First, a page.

When it comes to the subject of investing, a discussion on ethics might not be the first thing that springs to mind. After all, the primary function of companies is to make money for their shareholders, and the only reason you invest in a company is to see a return on that investment, right? Well, the landscape is starting to shift, thanks to a new generation of more ethically-minded investors, and a fintech market that is capitalising on this.
ESG, or Environment, Social & Corporate Governance, is a driving force behind this new industry layout. These are three factors used in measuring the sustainability and societal impact of a business. Understandably, ESG factors have historically lagged behind financial and political ones, when it comes to making business and financial decisions.
Now, recent trends show that this is no longer the case and that, when it comes to these decisions, ESG considerations are now a major influencing factor. In part, this is because they have noticed the financial benefit of doing so – for example, investing in companies and assets with a high ESG score often leads to better returns and carries a lower risk. This is backed up by a recent study carried out by Morningstar who found that, over 10 years, the average annual return for a sustainable fund invested in large global companies has been 6.9% a year, compared to 6.3% for a traditionally invested fund.
Where millennials lead, markets follow
Aside from the potential financial benefits that come with a more ‘ethical’ approach to investing, the recent explosion in popularity of this investment represents a cultural shift as well. Millennials, and their financial decisions, are proving that they are capable of having a significant effect on the markets, by voting with their wallet.
And, right now, Millennials are clearly prioritising ethically-led products and services. They are increasingly taking ESG factors into account – for example, a 2019 survey by financial services group Allianz found that 64% of millennials are likely to make investment decisions based on societal problems that are important to them.
There are two main impacts from this shift in market perspective – the introduction of new fintech products, and the reaction of large corporations. Looking at the fintech community, many fintech companies have been tapping into, and benefiting from, the millennial focus on ethical investing.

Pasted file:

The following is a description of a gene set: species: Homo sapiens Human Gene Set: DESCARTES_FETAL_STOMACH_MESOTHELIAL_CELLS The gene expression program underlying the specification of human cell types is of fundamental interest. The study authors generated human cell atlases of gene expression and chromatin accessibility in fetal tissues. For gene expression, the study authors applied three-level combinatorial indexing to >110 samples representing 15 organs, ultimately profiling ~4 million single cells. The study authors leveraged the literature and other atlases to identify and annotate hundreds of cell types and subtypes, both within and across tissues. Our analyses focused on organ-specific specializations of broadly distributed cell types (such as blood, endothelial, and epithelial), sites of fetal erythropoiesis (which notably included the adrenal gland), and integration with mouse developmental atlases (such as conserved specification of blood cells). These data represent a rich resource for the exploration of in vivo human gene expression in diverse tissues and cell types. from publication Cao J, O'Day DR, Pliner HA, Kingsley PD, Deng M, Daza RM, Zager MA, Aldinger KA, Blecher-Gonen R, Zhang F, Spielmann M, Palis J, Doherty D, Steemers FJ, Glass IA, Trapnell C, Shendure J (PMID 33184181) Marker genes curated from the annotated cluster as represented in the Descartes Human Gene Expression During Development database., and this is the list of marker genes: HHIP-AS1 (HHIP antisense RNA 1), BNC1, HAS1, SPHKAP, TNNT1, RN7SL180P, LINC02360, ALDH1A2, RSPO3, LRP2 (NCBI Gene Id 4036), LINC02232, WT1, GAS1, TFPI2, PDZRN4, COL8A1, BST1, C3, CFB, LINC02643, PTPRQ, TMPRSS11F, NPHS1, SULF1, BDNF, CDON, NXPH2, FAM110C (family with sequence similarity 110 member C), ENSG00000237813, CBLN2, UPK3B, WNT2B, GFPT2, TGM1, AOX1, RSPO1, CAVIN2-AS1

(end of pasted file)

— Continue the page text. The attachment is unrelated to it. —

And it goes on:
First up, you have fintech startups who are providing platforms that put sustainable investing to the forefront. One such example is Clim8, a UK-based investing app that only lists public companies that have a clear manifesto to tackle climate change. Turning to Finland, there is the startup Cooler Future, who offer a similar platform, with the added feature of allowing users to track the carbon dioxide impact of their investments, along with the financial returns.
Large corporations, recognising this trend, are now also turning their gaze to sustainability fintechs. For example, Moody’s recently announced its acquisition of a minority stake in MioTech, a provider of ESG data & analysis tools in China, and Fintech Wahed Invest, who provide robo-advisor investment services for the Muslim community, has acquired the UK-based challenger bank Niyah to alllow them to offer an ethical financial platform to Muslim consumers in the UK.
Furthermore, the world’s largest investment fund, Blackrock, announced at the end of last year that they were putting environmental and social priorities at the forefront of their investment approach. The fund, which has almost $8trillion of assets under management, stated that it expects companies it invests in to disclose a plan for transitioning to a lower-carbon economy, report key stakeholders and business interests, and improve racial and gender diversity on large corporate boards.
ESG Factors – The Future of Investment?
ESG factors, and the market built around measuring them, are clearly here to stay – and you should expect to see further growth in this area in 2021, thanks to the growth of the millennial investor, and widespread concern about the environmental & social sustainability of businesses.